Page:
Byron Anway had never before taught the art of watercolor at Nebraska.
But when the university’s pandemic-shifted schedule opened up a pair of three-week sessions in December and January, respectively, the assistant professor of practice in studio art and foundations coordinator took the opportunity to teach Beginning Watercolor I.
It’s a course rarely taught in the School of Art, Art History and Design — but proved popular with the 40 students who enrolled in it.
“I decided to take this course because it was really a once-in-a-lifetime opportunity,” said Joselyn Andreasen, a freshman studio art major from Kennard, Nebraska. “As well as watercolor being a mystery to me, and many others, it seems like a good tool to put in my skill set.”
Cicely Pickel, a junior studio art major from Davey, Nebraska, took the course to count toward her studio art credit with an eye toward graduating early. Pickel dabbled in watercolor painting in high school, she said, but had not touched it again until this course.
“It has been informative and eye-opening,” she said. “I feel like there was a whole medium of painting that I never fully considered until now. I really like this course because I feel like I am learning a lot about my personal style and habits.”
Anway said he was initially hesitant to teach the class online, worried it wouldn’t meet his expectations of what the class was supposed to be. Eventually, he decided to cast aside that worry and instead focus on rethinking how the course’s eight assignments should work in a remote setting.
“When I set up the course, the goal was to do assignments that would work well from a home studio and assignments that would work well over Zoom,” he said. “They’re doing partner portraits over Zoom. The final project is an interior, so the interior maybe has a window going outside. They could have still objects. They could have people. They could have lighting effects. So it’s combining all of the different skills with that we’ve learned.”
Andreasen said she enjoyed the course, calling it “a relief.”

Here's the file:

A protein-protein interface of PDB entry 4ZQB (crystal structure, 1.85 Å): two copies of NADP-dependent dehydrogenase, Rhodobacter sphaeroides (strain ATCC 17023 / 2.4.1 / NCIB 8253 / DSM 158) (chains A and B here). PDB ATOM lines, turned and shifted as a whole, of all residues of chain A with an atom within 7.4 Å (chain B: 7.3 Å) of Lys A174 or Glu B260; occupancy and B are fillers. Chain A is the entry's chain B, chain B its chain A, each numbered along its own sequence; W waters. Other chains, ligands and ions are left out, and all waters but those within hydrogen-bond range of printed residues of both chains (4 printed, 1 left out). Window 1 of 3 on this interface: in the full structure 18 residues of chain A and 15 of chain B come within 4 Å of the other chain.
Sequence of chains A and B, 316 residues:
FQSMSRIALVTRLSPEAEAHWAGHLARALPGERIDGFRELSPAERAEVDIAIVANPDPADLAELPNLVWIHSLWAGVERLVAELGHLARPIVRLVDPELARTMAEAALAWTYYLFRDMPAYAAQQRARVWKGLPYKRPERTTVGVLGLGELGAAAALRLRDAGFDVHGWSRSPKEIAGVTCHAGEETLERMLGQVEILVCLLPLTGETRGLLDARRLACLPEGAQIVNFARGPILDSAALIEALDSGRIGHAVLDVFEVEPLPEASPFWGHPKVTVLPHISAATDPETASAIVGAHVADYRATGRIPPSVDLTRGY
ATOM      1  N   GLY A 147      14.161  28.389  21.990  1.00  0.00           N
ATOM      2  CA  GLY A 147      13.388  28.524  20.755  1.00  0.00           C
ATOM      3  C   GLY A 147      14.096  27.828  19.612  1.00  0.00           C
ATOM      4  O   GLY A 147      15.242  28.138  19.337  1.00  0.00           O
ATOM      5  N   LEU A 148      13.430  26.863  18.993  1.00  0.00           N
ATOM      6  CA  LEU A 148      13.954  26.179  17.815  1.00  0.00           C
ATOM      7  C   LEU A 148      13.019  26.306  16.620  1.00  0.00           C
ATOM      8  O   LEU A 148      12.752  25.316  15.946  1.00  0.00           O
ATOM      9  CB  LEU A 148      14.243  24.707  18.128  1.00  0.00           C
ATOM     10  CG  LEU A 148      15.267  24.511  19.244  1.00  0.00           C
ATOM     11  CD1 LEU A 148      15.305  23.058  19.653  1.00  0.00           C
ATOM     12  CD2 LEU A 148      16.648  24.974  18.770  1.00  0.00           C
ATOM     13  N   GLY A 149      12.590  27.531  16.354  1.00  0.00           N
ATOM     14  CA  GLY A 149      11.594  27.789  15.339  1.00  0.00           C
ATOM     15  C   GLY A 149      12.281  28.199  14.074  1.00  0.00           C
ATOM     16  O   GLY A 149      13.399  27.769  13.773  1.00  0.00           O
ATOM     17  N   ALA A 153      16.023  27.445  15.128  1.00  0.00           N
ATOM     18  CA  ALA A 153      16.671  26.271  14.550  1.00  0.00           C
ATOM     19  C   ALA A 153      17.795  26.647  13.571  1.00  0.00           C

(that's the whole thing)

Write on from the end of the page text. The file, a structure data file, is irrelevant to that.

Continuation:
“Like many other students, I have been working a lot over break, and something about watercolor is so soothing,” she said.
The course also helped exemplify the difference between realism and representation, said Anway, who urged his students not to let the former get in the way of the latter.
“That’s one of the goals I have: for students to let go of a predetermined expectation for realism and instead allow the paintings to become paintings about the world and not photographic limitations,” he said.
Pickel said she appreciates that watercolor takes patience — especially because it doesn’t forgive mistakes the way that oil does — but not necessarily a lot of time.
“I was able to apply what I already knew and add so much more information about art history, composition, and what makes a really good painting,” Pickel said. “Byron was very good at teaching all this important information in a non-stressful, encouraging way.”
And painting from a familiar locale, as Andreasen did, allowed her to create paintings that hit close to home and to her heart.
“I am taking this class from my parent’s house, and all of the assignments have been from observation,” she said. “I’ll be able to keep these paintings and remember where I came from.
“Watercolor is my new favorite medium. And it’s truly not as daunting as it may seem.”
Anway, who hopes to offer the course again, said he was also glad that students outside of the department had the chance to engage with art in a way they otherwise might not have.
“Everything about it,” he said, “feels kind of like a gift.”